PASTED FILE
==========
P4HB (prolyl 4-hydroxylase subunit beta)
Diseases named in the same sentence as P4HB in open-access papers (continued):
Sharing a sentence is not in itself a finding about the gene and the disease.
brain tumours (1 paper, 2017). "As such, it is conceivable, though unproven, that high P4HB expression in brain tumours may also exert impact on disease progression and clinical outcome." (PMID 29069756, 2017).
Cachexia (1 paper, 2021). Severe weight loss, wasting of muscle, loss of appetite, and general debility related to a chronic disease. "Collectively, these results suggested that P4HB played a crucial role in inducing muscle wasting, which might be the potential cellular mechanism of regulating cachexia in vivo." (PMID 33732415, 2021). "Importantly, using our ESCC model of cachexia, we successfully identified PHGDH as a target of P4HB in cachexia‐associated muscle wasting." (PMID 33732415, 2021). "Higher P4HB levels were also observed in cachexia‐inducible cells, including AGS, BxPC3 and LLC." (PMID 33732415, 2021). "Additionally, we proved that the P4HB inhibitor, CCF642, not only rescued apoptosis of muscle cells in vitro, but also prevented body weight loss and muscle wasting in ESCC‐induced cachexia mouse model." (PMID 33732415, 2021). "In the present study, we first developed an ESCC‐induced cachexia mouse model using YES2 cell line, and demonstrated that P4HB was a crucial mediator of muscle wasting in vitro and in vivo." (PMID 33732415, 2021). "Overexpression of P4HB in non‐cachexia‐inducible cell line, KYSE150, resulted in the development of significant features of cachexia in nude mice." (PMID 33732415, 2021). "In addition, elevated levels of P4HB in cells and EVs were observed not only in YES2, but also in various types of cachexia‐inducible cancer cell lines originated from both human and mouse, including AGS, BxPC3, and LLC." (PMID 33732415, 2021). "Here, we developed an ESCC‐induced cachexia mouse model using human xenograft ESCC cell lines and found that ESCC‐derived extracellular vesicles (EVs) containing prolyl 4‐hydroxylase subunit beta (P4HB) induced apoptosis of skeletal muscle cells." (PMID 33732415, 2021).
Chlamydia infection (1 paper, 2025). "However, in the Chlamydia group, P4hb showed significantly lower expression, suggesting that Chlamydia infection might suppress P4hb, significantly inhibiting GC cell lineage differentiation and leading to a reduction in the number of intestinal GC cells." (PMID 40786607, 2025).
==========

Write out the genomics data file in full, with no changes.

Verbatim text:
P4HB (prolyl 4-hydroxylase subunit beta)
Diseases named in the same sentence as P4HB in open-access papers (continued):
Sharing a sentence is not in itself a finding about the gene and the disease.
brain tumours (1 paper, 2017). "As such, it is conceivable, though unproven, that high P4HB expression in brain tumours may also exert impact on disease progression and clinical outcome." (PMID 29069756, 2017).
Cachexia (1 paper, 2021). Severe weight loss, wasting of muscle, loss of appetite, and general debility related to a chronic disease. "Collectively, these results suggested that P4HB played a crucial role in inducing muscle wasting, which might be the potential cellular mechanism of regulating cachexia in vivo." (PMID 33732415, 2021). "Importantly, using our ESCC model of cachexia, we successfully identified PHGDH as a target of P4HB in cachexia‐associated muscle wasting." (PMID 33732415, 2021). "Higher P4HB levels were also observed in cachexia‐inducible cells, including AGS, BxPC3 and LLC." (PMID 33732415, 2021). "Additionally, we proved that the P4HB inhibitor, CCF642, not only rescued apoptosis of muscle cells in vitro, but also prevented body weight loss and muscle wasting in ESCC‐induced cachexia mouse model." (PMID 33732415, 2021). "In the present study, we first developed an ESCC‐induced cachexia mouse model using YES2 cell line, and demonstrated that P4HB was a crucial mediator of muscle wasting in vitro and in vivo." (PMID 33732415, 2021). "Overexpression of P4HB in non‐cachexia‐inducible cell line, KYSE150, resulted in the development of significant features of cachexia in nude mice." (PMID 33732415, 2021). "In addition, elevated levels of P4HB in cells and EVs were observed not only in YES2, but also in various types of cachexia‐inducible cancer cell lines originated from both human and mouse, including AGS, BxPC3, and LLC." (PMID 33732415, 2021). "Here, we developed an ESCC‐induced cachexia mouse model using human xenograft ESCC cell lines and found that ESCC‐derived extracellular vesicles (EVs) containing prolyl 4‐hydroxylase subunit beta (P4HB) induced apoptosis of skeletal muscle cells." (PMID 33732415, 2021).
Chlamydia infection (1 paper, 2025). "However, in the Chlamydia group, P4hb showed significantly lower expression, suggesting that Chlamydia infection might suppress P4hb, significantly inhibiting GC cell lineage differentiation and leading to a reduction in the number of intestinal GC cells." (PMID 40786607, 2025).